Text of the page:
When it comes to health and fitness, we all have a choice.
Seven years ago, I made mine.
I have never been “out of shape,” but in high school, I felt extremely insecure about my body. Despite a 6ft 4in frame, I only weighed around 160lbs — something that bothered me regularly.
One day after school, a friend offered me his free guest pass to an XSport Fitness down the street. We were both on the basketball team and he said we could shoot around on their court and play in a few pickup games.
I remember walking through the door and immediately feeling out of place. The court was in the back, and we had to walk past every bench press, squat rack, and machine to reach it. People were tossing around my body weight and more with ease, staring at us as we maneuvered past them.
When we got to the court, it became evident we would have to wait at least an hour to jump in a game. The place was packed.
And then he asked the question I had been dreading:
“Hey, want to lift some weights instead?”
I didn’t have much of a choice as he had driven me to the gym and both of my parents worked during the day. The other option was to stretch on the mats, but in a room surrounded by my peers, I didn’t want to appear intimidated.
So, I grabbed a pair of 10 lb dumbells and rushed to the corner where I started doing bicep curls. I could feel my face grow warm as I struggled to move what were considered “light” weights. At one point, I locked eyes with my friend who snickered and whispered something to another one of our classmates as they laughed.
To avoid showing any emotion, I laughed with them poking fun at myself. But it hurt. And I decided right then that I had a decision to make. Either continue down the path I was on or make a change.
I’m 25 now, and unrecognizable to some who once knew me as the scrawny kid who could barely lift the bar.
Throughout college, I put on 30 lbs of muscle, joined the University’s Crew
Team, worked as an ambassador for multiple sports nutrition brands, substantially improved my stamina, and became a person who is proud of their body.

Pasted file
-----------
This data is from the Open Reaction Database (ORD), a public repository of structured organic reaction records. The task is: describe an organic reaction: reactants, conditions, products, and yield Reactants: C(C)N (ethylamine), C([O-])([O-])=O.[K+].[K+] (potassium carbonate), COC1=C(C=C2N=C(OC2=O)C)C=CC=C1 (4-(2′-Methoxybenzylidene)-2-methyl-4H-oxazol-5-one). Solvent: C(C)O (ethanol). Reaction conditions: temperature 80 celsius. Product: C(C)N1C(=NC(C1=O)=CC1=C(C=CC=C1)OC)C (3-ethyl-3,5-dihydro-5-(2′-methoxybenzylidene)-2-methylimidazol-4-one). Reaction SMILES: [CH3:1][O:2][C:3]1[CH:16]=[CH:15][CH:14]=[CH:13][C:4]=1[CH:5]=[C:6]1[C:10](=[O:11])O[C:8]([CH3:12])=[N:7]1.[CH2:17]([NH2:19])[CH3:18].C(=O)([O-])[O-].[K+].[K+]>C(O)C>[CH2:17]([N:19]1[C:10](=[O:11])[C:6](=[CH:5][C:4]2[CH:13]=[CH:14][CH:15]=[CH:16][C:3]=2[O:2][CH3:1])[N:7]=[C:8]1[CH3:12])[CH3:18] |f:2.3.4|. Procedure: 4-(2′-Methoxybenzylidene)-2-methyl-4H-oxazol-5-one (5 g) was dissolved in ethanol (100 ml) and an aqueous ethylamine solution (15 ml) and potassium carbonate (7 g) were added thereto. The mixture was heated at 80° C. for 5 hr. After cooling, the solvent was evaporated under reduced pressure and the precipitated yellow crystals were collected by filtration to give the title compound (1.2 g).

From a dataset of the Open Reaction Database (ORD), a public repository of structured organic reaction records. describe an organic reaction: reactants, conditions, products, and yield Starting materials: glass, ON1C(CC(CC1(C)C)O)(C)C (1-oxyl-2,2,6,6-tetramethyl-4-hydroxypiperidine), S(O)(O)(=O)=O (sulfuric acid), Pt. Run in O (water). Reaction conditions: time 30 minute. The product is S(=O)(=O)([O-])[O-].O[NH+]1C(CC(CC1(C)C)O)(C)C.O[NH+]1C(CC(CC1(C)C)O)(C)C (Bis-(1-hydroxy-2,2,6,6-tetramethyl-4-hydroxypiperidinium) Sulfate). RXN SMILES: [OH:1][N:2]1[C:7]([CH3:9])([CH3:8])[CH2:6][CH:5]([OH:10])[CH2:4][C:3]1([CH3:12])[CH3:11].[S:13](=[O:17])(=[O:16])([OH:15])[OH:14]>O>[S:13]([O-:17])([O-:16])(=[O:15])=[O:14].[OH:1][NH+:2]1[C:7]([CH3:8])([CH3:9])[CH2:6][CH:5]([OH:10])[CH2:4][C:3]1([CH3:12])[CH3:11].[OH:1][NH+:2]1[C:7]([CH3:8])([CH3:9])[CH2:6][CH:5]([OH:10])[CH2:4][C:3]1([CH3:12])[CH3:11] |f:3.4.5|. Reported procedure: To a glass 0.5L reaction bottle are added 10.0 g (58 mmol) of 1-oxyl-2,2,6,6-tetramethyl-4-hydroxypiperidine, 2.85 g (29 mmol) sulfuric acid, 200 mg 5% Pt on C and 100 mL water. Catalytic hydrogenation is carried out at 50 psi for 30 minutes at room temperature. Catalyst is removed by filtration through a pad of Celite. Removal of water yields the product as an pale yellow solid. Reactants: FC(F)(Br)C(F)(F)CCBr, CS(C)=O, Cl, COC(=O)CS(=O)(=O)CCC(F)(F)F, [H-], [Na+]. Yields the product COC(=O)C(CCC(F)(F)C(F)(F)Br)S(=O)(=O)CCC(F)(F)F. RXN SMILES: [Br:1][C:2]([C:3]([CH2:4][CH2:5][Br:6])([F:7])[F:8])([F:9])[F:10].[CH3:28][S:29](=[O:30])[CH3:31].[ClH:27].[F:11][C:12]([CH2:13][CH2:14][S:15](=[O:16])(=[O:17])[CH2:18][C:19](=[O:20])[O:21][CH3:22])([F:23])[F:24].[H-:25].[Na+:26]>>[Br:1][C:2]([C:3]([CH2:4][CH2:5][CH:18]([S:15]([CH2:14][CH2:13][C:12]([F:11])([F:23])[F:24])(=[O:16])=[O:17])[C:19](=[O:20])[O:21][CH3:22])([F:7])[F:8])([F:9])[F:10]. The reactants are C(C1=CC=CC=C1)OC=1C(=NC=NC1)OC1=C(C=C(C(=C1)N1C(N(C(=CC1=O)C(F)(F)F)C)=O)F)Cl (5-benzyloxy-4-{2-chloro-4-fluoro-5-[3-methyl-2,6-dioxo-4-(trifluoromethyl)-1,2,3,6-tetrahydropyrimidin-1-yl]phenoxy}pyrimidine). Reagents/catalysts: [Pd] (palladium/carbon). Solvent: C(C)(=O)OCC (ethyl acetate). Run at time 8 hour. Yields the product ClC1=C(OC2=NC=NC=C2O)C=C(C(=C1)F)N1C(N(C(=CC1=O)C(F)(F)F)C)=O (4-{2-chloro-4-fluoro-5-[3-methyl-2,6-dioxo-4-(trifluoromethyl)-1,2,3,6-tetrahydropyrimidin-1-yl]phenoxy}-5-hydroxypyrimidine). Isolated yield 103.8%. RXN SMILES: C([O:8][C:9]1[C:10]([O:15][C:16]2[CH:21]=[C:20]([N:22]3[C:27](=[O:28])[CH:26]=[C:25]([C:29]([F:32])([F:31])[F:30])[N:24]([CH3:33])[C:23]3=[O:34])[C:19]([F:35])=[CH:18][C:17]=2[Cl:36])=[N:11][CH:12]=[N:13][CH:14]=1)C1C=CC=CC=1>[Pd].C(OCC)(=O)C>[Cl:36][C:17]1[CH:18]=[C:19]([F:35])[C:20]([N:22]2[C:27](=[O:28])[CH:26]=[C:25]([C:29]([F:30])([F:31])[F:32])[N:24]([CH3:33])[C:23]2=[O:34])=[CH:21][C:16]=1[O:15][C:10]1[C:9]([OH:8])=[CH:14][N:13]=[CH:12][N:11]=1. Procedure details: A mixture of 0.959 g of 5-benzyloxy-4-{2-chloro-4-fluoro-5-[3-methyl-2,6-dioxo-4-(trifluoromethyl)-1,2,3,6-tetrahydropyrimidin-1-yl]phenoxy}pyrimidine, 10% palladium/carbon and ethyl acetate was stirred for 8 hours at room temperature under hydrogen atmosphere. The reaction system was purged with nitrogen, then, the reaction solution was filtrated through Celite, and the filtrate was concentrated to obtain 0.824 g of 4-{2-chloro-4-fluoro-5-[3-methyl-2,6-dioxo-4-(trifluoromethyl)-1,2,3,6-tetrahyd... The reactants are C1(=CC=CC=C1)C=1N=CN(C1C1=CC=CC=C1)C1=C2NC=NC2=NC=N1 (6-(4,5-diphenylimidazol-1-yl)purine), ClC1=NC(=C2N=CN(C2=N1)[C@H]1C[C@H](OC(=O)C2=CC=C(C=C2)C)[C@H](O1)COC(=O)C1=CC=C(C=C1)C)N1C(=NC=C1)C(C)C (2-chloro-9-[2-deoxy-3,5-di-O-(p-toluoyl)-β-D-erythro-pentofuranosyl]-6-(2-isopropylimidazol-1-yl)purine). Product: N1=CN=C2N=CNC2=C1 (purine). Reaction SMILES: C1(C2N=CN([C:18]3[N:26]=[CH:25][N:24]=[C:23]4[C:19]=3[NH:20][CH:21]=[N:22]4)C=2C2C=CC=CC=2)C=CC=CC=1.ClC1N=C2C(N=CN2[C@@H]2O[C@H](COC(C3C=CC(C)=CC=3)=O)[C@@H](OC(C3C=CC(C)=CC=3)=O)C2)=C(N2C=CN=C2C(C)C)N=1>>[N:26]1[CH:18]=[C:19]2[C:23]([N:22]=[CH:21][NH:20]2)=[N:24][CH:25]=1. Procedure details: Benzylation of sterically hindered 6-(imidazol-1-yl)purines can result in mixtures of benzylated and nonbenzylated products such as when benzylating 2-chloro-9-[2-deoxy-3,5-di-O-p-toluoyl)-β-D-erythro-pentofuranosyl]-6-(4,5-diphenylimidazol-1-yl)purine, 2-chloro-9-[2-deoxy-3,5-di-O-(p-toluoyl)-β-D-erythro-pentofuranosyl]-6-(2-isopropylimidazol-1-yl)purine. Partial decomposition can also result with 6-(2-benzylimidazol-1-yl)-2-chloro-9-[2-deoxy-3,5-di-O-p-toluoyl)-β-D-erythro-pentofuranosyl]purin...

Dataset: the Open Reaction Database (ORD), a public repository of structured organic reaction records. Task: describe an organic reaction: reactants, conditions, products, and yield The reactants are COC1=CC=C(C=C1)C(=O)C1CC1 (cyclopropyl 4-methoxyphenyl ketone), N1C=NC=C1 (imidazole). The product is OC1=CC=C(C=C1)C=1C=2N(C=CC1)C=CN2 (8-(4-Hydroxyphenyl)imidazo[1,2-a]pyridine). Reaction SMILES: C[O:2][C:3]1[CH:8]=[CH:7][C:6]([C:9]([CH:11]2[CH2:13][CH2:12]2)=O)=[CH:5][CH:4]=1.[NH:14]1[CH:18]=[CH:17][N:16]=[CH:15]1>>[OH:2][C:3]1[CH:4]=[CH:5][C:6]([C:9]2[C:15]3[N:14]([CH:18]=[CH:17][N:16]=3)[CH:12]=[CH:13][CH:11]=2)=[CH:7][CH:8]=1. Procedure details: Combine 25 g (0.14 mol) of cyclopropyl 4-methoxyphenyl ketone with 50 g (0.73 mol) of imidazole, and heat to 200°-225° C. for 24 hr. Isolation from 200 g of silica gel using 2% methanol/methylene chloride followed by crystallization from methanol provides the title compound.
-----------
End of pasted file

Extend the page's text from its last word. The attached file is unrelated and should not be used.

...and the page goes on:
This isn’t a self-promotional pat on the back. Instead, I want to show you that if I did it, anyone can.
Here’s everything you need to know to get into better shape.
1. Get over your biggest fear
Want to know why 99% of people don’t achieve their fitness goals? Because they’re afraid.
They fear the work.
They fear the unknown.
Worst of all, they fear what people will say or think.
Fear was the biggest obstacle I had to overcome. But I quickly learned the most important step in your fitness journey: the acknowledgment of what you fear most and the acceptance of that fear.
At XSport, my biggest fear at the time came true: friends shredding my masculinity. Sure, it was embarrassing at the time. But I needed those moments. It taught me to stop seeking their permission. If I wanted to put on muscle, I had to accept that only my opinion mattered.
As Lao Tzu said,
“Care about people’s approval and you will always be their prisoner.”
Just imagine the worst possible scenario. I’ll tell you from experience, it’s not so bad. And once it happens, there is nothing left to fear.
2. Hurry up and fail
If you try to run a mile and find yourself gasping for air after two minutes, do you stop and go home? Or do you wait for your breath to return and finish what you started?
According to Tim Kennedy, humans leave a lot of untapped potential on the table and give up before trying to see how far they can go. If you don’t know who Kennedy is, you’re not alone. Before listening to an episode of the Tim Ferris podcast from 2018, I certainly didn’t.
Kennedy is a former UFC middleweight contender who simultaneously served in the US Army as a Green Beret sniper and had tours in both Afghanistan and Iraq. He is a 3x winner of the Modern Army Combatives tournament, a multi-day event that tests mixed martial arts skills among other skills.
Kennedy resurfaced on Joe Rogan’s podcast recently and reminded me of an important lesson about mental toughness and fitness.
“Diamonds don’t get made in gentle conditions. People are no different. You have to be willing to do the work if you want to find success.” — Tim Kennedy